Marking a new stage of global education monitoring, ACER has developed a set of learning progressions – also known as descriptions – for reading and mathematics that underpin the 3 proficiency points described in the SDGs: (a) in grades 2/3; (b) at the end of primary; and (c) at the end of lower secondary. These learning progressions provide a way for countries to align their own national or regional learning frameworks with global definitions of learning performance to report student progress against the SDGs.       

Understanding learning gaps

Developing a common set of learning descriptions linked to the SDGs can help identify issues of learning inequity and understand the impacts of COVID-19. ACER, with the Australian Government-funded INOVASI program and the Indonesian Ministry of Education Culture, Research and Technology, mapped the performance of Grade 1-3 students in 19 districts in Indonesia against national and international benchmarks. 

Using data collected following 12 months of school closures, the study showed that a significant proportion of these students are below expected international learning levels and that learning gaps were most acute in poorer households. By assessing learning gaps and benchmarking these against international standards, the study also revealed that national curriculum standards are set well above those of international standards, despite the recorded levels of learning.  These findings were significant in the aftermath of school closures and provided clear directions for system level learning recovery strategies.  

Read The Learning Gap Series One – Beyond Letters and Numbers: The COVID-19 Pandemic and Foundational Literacy and Numeracy in Indonesia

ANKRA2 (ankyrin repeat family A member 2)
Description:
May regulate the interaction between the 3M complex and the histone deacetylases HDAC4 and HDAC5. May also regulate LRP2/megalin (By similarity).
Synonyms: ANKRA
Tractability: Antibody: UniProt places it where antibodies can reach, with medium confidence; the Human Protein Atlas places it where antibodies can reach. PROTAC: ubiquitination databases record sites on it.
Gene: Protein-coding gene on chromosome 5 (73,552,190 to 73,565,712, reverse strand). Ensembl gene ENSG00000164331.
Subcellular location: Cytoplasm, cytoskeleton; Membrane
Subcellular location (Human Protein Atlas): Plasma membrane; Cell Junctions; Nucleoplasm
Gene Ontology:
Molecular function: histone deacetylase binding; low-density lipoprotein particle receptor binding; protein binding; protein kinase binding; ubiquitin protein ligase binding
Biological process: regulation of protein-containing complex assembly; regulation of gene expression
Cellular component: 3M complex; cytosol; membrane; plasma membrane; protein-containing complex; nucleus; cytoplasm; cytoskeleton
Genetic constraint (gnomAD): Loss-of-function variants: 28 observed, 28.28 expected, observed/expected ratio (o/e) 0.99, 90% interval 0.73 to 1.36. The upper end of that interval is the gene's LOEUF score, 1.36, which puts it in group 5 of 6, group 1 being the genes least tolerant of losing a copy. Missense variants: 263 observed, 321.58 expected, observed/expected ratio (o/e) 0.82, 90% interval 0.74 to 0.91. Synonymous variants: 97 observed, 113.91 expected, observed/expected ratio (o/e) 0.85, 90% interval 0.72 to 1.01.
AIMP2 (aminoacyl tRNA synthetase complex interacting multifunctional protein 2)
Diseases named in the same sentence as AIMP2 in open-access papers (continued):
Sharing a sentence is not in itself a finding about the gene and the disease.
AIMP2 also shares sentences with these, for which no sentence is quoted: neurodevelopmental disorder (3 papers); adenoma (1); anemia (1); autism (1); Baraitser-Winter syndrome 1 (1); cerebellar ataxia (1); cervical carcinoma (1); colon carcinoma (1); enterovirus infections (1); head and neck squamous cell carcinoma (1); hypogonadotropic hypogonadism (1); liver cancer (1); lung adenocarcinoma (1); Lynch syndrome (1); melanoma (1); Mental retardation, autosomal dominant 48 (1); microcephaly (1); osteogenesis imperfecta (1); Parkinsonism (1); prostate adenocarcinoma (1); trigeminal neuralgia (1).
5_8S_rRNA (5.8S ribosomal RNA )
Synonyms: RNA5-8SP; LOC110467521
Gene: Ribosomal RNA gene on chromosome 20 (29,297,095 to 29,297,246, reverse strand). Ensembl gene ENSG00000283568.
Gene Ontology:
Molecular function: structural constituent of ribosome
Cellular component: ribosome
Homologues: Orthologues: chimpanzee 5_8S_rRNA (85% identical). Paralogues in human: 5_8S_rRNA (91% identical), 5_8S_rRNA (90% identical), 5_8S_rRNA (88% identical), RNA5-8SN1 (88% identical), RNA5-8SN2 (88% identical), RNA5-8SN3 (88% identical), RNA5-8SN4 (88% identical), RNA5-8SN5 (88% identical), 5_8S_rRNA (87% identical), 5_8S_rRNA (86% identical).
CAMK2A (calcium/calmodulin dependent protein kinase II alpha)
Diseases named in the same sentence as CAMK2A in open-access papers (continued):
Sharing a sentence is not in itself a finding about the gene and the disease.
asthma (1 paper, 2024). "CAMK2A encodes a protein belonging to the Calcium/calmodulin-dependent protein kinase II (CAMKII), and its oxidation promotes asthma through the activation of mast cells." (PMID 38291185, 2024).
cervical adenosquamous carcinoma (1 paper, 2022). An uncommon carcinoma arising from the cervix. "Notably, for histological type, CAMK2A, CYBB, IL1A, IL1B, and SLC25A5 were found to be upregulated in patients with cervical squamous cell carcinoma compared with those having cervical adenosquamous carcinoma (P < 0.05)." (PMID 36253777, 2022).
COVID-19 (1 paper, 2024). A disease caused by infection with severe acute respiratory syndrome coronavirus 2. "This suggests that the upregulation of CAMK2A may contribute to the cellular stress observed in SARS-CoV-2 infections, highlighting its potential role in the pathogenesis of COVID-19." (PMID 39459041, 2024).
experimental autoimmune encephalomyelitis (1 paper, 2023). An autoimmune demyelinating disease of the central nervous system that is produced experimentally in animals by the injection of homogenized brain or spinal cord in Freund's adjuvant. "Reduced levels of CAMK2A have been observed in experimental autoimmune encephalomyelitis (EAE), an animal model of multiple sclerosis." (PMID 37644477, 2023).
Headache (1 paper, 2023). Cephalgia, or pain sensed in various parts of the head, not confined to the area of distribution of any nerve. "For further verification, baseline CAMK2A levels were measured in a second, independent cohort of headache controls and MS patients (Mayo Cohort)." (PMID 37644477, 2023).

Addressing the issue of learning inequity will only be possible if there is a fundamental shift in focus to the early years. The situation has been exacerbated by the pandemic with many school-aged children missing the critical first years due to prolonged school closures.  

‘A key challenge in education recovery strategies is that children do not have sufficient foundational literacy and numeracy skills to start school. And, when children get to school, there is often no common framework to support their early stages of learning.’

In 2021, the DFAT-funded Multi-Year Teacher Evaluation Studies revealed that more than 60 per cent of teachers in Lao PDR reported Grade 1 students not being ready to start school, and who required intensive basic Lao language instruction and improved cognitive abilities (such as short-term memory and executive function) in order to succeed in the classroom. These challenges are magnified in disadvantaged sub-populations, where poverty, conflict and ethnicity create multiple barriers to school readiness. For example, in multilingual contexts such as Vanuatu, a high proportion of students do not meet the expected learning outcomes in English and French literacy. In the conflict-affected regions of the Southern Philippines, ACER found that more than half of the Grade 1-3 students cannot understand a simple story.